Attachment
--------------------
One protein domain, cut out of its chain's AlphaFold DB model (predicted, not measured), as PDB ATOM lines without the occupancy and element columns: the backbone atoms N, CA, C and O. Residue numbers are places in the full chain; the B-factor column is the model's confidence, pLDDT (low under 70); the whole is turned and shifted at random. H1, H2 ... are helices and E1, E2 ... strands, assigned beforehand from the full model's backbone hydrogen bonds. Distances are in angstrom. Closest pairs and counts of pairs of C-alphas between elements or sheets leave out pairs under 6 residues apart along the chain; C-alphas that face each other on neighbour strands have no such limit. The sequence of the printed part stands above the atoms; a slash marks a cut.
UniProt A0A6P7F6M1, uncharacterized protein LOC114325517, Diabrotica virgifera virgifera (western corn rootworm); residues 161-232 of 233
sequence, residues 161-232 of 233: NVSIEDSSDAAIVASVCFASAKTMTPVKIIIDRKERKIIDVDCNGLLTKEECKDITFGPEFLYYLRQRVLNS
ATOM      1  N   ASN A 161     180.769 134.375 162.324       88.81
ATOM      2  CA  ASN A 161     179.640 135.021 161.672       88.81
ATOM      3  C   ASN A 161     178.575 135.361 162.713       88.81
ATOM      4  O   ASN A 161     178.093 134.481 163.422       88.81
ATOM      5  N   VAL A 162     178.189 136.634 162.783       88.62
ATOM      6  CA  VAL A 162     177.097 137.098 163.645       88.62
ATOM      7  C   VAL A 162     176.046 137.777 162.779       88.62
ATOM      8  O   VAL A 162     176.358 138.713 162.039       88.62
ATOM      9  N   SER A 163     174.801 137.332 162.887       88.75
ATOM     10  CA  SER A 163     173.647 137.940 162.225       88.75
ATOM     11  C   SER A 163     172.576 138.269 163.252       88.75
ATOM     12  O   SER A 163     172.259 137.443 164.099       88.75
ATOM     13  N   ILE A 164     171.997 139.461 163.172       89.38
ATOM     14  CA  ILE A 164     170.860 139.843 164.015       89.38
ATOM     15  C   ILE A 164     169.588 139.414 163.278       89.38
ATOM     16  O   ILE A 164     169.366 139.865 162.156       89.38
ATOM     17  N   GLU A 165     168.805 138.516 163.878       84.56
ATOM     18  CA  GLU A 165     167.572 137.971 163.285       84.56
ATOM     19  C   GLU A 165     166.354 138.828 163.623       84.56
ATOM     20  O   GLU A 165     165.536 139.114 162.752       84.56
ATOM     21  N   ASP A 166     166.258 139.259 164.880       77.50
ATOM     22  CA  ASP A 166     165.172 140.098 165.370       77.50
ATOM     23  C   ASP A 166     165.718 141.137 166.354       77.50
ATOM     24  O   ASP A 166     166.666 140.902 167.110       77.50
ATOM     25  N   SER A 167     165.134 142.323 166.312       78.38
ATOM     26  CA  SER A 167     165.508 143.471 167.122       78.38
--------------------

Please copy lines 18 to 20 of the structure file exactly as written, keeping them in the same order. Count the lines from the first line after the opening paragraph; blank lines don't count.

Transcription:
ATOM     16  O   ILE A 164     169.366 139.865 162.156       89.38
ATOM     17  N   GLU A 165     168.805 138.516 163.878       84.56
ATOM     18  CA  GLU A 165     167.572 137.971 163.285       84.56